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Seven Legal Mistakes

Posted by: Today's Tip Contributor on October 28, 2010

Legal counsel and documentation is a form of insurance for your business. Without proper legal protection, you are open to unnecessary liability. Take time early on to set your goals and concerns, and avoid the seven legal sins that we’ve identified through our experience working with small businesses in various industries.

1. Lack of planning. There is no single set of legal protections that are right for everyone. In general, you will want to protect your assets, document proof of your operations, establish a suitable tax structure, and ensure that your business can expand.

2. Not choosing a business model. Incorporation offers many benefits but is not for everyone. Before filing, think about your long-term strategy. Will your business cover only a limited project or period of time, or do you expect it to grow over the years? Research the different business structures and determine the entity that best matches your goals and abilities.

3. Failure to trademark. Check trademark registries for availability and claim your trademark once you’ve decided.

4. Losing control of your name. Register your domain name and claim your company’s name on blogs and social media sites such as Twitter and Facebook. Initially you may not have the time or resources to use these outlets but you’ll prevent competitors from grabbing them.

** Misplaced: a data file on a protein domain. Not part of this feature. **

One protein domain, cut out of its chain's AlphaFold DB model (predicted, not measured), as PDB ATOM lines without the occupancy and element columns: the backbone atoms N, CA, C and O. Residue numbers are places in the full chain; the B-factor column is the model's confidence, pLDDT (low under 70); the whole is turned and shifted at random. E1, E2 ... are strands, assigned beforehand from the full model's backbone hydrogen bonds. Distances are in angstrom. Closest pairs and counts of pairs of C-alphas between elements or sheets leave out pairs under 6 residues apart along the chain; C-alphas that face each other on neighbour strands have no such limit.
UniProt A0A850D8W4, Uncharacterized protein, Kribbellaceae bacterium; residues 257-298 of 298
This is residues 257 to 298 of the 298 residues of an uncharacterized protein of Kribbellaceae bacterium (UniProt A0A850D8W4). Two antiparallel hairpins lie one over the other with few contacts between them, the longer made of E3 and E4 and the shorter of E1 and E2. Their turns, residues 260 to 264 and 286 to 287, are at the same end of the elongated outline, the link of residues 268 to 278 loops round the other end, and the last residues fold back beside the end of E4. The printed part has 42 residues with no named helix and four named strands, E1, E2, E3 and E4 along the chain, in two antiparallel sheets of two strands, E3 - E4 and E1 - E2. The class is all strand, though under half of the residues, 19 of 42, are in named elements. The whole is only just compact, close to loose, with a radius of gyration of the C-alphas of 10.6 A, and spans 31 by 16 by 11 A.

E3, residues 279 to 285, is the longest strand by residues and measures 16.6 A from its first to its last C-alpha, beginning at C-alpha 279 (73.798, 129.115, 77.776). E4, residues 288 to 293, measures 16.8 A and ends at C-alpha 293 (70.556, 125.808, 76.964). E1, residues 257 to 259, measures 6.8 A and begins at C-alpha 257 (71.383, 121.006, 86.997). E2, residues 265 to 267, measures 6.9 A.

5. No protection. If your company is based around an invention, patent it to ensure your exclusive rights to use and profit from it. Incorporate and assign the necessary intellectual property and other assets to the corporation. Or you may be more interested in protecting your creation as a trade secret. An intellectual property lawyer can help you choose the best option for your purposes.

6. No proof. Corporate documentation can be critical if you are ever involved in a lawsuit. Keep regular corporate minutes to preserve the company’s limited liability status. In addition, the IRS requires that corporations save certain records.

7. Not asking for help. Listen to other entrepreneurs and consult with professionals, such as lawyers and accountants. Access credible sites on the internet that can give qualified, cost-effective advice. Expert help in the beginning will save you time and money down the line.

Charley Moore
Founder and Chairman
Rocket Lawyer
San Francisco

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